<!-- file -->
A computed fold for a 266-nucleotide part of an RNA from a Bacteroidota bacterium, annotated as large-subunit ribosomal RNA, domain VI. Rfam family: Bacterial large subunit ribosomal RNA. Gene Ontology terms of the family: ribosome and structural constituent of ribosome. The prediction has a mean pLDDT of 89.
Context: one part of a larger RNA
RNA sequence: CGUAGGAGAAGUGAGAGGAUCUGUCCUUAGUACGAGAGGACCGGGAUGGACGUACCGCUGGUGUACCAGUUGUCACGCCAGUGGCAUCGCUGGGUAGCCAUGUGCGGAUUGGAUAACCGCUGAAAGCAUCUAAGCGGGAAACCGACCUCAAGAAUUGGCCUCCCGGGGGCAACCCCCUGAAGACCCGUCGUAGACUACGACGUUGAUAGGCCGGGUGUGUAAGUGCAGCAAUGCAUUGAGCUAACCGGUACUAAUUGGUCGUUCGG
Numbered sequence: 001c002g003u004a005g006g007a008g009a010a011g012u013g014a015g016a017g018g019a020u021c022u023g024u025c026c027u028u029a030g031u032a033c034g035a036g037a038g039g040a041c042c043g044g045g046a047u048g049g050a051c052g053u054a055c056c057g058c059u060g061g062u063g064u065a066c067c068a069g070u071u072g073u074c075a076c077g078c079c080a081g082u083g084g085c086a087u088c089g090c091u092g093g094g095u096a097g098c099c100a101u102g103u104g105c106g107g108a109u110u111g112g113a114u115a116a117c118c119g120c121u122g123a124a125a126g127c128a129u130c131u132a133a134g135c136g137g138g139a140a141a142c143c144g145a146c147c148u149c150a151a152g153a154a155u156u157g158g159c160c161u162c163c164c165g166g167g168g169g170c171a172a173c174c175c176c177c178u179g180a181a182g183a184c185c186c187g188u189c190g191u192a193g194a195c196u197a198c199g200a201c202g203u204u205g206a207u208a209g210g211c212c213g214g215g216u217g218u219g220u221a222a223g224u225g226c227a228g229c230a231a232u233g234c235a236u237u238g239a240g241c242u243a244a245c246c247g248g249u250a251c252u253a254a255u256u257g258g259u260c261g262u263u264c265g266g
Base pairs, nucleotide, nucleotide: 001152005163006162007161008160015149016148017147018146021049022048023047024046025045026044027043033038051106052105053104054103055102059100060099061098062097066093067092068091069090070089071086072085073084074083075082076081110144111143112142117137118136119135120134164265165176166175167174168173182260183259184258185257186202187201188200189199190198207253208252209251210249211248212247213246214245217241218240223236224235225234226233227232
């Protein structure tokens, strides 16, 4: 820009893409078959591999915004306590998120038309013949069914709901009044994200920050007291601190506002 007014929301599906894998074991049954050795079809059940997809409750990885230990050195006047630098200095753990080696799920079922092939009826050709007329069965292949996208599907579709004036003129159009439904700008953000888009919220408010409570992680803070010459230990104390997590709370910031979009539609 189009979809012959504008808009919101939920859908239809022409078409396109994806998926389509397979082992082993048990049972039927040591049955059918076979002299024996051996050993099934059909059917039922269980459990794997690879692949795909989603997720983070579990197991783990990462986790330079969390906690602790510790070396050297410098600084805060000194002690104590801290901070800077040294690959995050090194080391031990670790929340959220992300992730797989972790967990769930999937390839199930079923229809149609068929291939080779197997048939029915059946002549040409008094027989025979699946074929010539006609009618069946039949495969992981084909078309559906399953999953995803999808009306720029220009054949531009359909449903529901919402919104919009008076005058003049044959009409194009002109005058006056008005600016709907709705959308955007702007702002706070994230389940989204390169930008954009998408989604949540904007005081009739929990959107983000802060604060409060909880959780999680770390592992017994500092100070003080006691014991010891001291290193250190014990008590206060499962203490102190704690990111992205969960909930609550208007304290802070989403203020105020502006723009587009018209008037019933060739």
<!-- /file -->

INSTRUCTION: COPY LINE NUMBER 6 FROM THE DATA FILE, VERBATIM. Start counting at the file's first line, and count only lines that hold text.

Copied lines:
């Protein structure tokens, strides 16, 4: 820009893409078959591999915004306590998120038309013949069914709901009044994200920050007291601190506002 007014929301599906894998074991049954050795079809059940997809409750990885230990050195006047630098200095753990080696799920079922092939009826050709007329069965292949996208599907579709004036003129159009439904700008953000888009919220408010409570992680803070010459230990104390997590709370910031979009539609 189009979809012959504008808009919101939920859908239809022409078409396109994806998926389509397979082992082993048990049972039927040591049955059918076979002299024996051996050993099934059909059917039922269980459990794997690879692949795909989603997720983070579990197991783990990462986790330079969390906690602790510790070396050297410098600084805060000194002690104590801290901070800077040294690959995050090194080391031990670790929340959220992300992730797989972790967990769930999937390839199930079923229809149609068929291939080779197997048939029915059946002549040409008094027989025979699946074929010539006609009618069946039949495969992981084909078309559906399953999953995803999808009306720029220009054949531009359909449903529901919402919104919009008076005058003049044959009409194009002109005058006056008005600016709907709705959308955007702007702002706070994230389940989204390169930008954009998408989604949540904007005081009739929990959107983000802060604060409060909880959780999680770390592992017994500092100070003080006691014991010891001291290193250190014990008590206060499962203490102190704690990111992205969960909930609550208007304290802070989403203020105020502006723009587009018209008037019933060739």